The RTP bleed Bug

The RTP bleed Bug is a serious vulnerability in a number of RTP proxies. This weakness allows malicious users to inject and receive RTP streams of ongoing calls without needing to be positioned as man-in-the-middle. This may lead to eavesdropping of audio calls, impersonation and possibly cause toll fraud by redirecting ongoing calls.

How does the vulnerability work?

RTP proxies try to address NAT limitations affecting RTC systems by proxying RTP streams between two or more parties. When NAT is in place, the RTP proxy software often cannot rely on the RTP IP and port information retrieved through signalling (e.g. SIP). Therefore, a number of RTP proxies have implemented a mechanism where such IP and port tuplet is learned automatically. This is often done by by inspecting incoming RTP traffic and marking the source IP and port for any incoming RTP traffic as the one that should be responded to. This mechanism, which may be called "learning mode", does not make use of any sort of authentication. Therefore attackers may send RTP traffic to the RTP proxy and receive the proxied RTP traffic meant to be for the caller or callee of an ongoing RTP stream. We call this vulnerability RTP Bleed because it allows attackers to receive RTP media streams meant to be sent to legitimate users.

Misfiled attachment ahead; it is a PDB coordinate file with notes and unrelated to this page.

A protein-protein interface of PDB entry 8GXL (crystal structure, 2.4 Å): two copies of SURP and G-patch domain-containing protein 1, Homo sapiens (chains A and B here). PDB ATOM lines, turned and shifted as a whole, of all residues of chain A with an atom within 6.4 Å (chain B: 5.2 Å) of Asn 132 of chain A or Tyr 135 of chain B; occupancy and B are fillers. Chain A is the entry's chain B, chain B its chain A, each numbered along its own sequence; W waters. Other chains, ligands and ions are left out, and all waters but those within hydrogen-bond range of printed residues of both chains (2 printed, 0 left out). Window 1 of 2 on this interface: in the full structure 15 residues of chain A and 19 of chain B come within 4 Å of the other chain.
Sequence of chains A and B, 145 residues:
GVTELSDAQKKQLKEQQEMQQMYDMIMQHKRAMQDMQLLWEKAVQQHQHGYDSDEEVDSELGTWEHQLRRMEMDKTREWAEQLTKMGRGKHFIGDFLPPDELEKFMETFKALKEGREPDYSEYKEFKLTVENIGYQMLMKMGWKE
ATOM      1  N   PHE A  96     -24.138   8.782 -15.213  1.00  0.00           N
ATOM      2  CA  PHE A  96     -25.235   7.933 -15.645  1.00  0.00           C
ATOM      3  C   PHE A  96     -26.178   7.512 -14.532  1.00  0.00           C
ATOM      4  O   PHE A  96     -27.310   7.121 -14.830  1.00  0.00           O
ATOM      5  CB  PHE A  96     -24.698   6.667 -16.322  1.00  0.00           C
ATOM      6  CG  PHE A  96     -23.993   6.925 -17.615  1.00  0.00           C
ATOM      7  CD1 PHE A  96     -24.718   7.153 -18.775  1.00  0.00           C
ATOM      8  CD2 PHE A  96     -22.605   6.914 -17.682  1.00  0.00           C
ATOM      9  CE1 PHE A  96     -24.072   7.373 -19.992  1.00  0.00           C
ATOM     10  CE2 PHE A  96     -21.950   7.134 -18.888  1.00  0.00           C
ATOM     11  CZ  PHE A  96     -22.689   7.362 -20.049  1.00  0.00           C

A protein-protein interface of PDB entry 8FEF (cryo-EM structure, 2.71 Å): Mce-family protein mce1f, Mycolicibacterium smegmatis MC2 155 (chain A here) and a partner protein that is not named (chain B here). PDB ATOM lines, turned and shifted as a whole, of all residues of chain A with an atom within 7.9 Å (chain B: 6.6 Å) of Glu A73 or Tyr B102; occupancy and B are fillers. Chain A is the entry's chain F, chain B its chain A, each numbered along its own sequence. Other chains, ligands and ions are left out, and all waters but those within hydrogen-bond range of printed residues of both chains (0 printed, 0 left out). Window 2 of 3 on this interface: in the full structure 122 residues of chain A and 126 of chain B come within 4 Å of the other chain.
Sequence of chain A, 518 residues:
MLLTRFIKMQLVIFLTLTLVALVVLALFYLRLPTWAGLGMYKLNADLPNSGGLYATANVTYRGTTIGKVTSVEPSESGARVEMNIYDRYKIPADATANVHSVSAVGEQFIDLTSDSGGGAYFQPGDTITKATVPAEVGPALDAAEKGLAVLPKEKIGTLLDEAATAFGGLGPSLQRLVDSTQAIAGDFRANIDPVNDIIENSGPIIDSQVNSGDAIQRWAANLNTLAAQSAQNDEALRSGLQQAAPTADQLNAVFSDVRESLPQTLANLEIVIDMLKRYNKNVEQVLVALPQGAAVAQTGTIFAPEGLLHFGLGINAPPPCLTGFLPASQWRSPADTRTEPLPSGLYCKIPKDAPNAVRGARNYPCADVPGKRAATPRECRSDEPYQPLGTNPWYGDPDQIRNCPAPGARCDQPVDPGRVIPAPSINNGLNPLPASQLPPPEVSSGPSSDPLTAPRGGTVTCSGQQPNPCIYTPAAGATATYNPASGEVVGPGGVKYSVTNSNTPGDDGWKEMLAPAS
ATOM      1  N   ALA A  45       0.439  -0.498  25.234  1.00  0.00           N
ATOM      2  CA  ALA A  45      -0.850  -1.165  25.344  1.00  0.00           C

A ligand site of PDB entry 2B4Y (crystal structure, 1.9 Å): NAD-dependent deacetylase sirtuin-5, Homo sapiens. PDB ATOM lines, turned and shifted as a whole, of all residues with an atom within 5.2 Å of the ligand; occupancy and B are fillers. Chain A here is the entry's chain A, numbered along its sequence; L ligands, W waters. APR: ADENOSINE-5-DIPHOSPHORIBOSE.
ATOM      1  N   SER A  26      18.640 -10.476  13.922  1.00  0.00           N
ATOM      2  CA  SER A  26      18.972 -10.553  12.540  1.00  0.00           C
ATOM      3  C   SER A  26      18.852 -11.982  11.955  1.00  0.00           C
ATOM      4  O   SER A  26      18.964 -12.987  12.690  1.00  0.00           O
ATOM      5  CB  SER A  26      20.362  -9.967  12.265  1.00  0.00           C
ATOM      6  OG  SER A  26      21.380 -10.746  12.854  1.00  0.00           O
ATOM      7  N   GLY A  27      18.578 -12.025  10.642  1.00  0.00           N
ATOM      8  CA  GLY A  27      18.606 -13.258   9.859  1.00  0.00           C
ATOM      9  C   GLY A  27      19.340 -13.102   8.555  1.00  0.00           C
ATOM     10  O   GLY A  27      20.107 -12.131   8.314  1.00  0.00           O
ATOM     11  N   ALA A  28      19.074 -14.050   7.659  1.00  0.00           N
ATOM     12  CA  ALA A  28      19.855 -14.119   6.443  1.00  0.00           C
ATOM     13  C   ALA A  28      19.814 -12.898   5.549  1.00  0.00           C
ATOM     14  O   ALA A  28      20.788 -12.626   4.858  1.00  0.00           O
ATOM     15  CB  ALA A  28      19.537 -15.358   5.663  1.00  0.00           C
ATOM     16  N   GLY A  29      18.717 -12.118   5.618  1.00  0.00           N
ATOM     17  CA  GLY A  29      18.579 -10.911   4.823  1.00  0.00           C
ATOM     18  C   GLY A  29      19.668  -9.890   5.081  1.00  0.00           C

Another interesting behaviour of RTP proxies and RTP stacks is that sometimes, even if not vulnerable to RTP Bleed, they will accept, forward and/or process RTP packets from any source. Therefore attackers can send RTP packets which may allow them to inject their media instead of the legitimate one. We call this attack RTP injection because it allows injection of illegitimate RTP packets into existent RTP streams. This vulnerability may be found in both RTP proxies and endpoints.